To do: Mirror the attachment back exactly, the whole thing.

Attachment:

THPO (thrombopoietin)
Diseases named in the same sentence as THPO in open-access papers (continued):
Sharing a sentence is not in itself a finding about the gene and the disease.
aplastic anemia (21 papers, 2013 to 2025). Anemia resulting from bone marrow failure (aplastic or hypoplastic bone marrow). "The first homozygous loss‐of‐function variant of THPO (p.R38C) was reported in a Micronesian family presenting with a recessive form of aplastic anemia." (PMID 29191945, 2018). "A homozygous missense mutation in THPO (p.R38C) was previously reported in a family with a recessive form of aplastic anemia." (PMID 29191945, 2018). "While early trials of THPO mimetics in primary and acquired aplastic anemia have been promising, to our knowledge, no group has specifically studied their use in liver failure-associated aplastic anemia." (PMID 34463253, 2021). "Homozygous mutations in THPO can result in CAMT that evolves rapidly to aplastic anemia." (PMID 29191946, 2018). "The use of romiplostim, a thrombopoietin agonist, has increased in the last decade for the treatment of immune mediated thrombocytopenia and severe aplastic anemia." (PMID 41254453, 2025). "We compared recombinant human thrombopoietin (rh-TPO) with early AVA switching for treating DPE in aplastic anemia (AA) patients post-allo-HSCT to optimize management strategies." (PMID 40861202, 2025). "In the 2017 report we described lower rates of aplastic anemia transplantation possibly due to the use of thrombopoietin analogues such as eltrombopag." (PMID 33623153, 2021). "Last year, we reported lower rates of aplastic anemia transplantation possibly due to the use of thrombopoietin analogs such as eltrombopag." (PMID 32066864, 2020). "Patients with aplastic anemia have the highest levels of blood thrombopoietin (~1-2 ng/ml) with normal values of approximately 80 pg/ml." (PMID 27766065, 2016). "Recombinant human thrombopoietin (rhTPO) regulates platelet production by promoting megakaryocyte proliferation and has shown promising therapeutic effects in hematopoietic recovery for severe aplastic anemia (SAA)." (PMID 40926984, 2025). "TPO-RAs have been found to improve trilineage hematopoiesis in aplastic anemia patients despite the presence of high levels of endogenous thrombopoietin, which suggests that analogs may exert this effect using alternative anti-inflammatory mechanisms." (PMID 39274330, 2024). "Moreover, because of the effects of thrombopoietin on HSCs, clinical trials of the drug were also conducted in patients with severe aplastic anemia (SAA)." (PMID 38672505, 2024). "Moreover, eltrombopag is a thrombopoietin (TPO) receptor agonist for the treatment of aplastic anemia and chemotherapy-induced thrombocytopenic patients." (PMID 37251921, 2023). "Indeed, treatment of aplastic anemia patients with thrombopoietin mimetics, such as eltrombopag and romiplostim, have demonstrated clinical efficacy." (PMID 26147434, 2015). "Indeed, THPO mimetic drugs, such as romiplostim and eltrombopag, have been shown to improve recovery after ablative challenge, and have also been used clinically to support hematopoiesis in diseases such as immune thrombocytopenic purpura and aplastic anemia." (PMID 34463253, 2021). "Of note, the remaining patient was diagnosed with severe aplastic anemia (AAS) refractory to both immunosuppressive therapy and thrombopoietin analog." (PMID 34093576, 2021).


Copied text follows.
THPO (thrombopoietin)
Diseases named in the same sentence as THPO in open-access papers (continued):
Sharing a sentence is not in itself a finding about the gene and the disease.
aplastic anemia (21 papers, 2013 to 2025). Anemia resulting from bone marrow failure (aplastic or hypoplastic bone marrow). "The first homozygous loss‐of‐function variant of THPO (p.R38C) was reported in a Micronesian family presenting with a recessive form of aplastic anemia." (PMID 29191945, 2018). "A homozygous missense mutation in THPO (p.R38C) was previously reported in a family with a recessive form of aplastic anemia." (PMID 29191945, 2018). "While early trials of THPO mimetics in primary and acquired aplastic anemia have been promising, to our knowledge, no group has specifically studied their use in liver failure-associated aplastic anemia." (PMID 34463253, 2021). "Homozygous mutations in THPO can result in CAMT that evolves rapidly to aplastic anemia." (PMID 29191946, 2018). "The use of romiplostim, a thrombopoietin agonist, has increased in the last decade for the treatment of immune mediated thrombocytopenia and severe aplastic anemia." (PMID 41254453, 2025). "We compared recombinant human thrombopoietin (rh-TPO) with early AVA switching for treating DPE in aplastic anemia (AA) patients post-allo-HSCT to optimize management strategies." (PMID 40861202, 2025). "In the 2017 report we described lower rates of aplastic anemia transplantation possibly due to the use of thrombopoietin analogues such as eltrombopag." (PMID 33623153, 2021). "Last year, we reported lower rates of aplastic anemia transplantation possibly due to the use of thrombopoietin analogs such as eltrombopag." (PMID 32066864, 2020). "Patients with aplastic anemia have the highest levels of blood thrombopoietin (~1-2 ng/ml) with normal values of approximately 80 pg/ml." (PMID 27766065, 2016). "Recombinant human thrombopoietin (rhTPO) regulates platelet production by promoting megakaryocyte proliferation and has shown promising therapeutic effects in hematopoietic recovery for severe aplastic anemia (SAA)." (PMID 40926984, 2025). "TPO-RAs have been found to improve trilineage hematopoiesis in aplastic anemia patients despite the presence of high levels of endogenous thrombopoietin, which suggests that analogs may exert this effect using alternative anti-inflammatory mechanisms." (PMID 39274330, 2024). "Moreover, because of the effects of thrombopoietin on HSCs, clinical trials of the drug were also conducted in patients with severe aplastic anemia (SAA)." (PMID 38672505, 2024). "Moreover, eltrombopag is a thrombopoietin (TPO) receptor agonist for the treatment of aplastic anemia and chemotherapy-induced thrombocytopenic patients." (PMID 37251921, 2023). "Indeed, treatment of aplastic anemia patients with thrombopoietin mimetics, such as eltrombopag and romiplostim, have demonstrated clinical efficacy." (PMID 26147434, 2015). "Indeed, THPO mimetic drugs, such as romiplostim and eltrombopag, have been shown to improve recovery after ablative challenge, and have also been used clinically to support hematopoiesis in diseases such as immune thrombocytopenic purpura and aplastic anemia." (PMID 34463253, 2021). "Of note, the remaining patient was diagnosed with severe aplastic anemia (AAS) refractory to both immunosuppressive therapy and thrombopoietin analog." (PMID 34093576, 2021).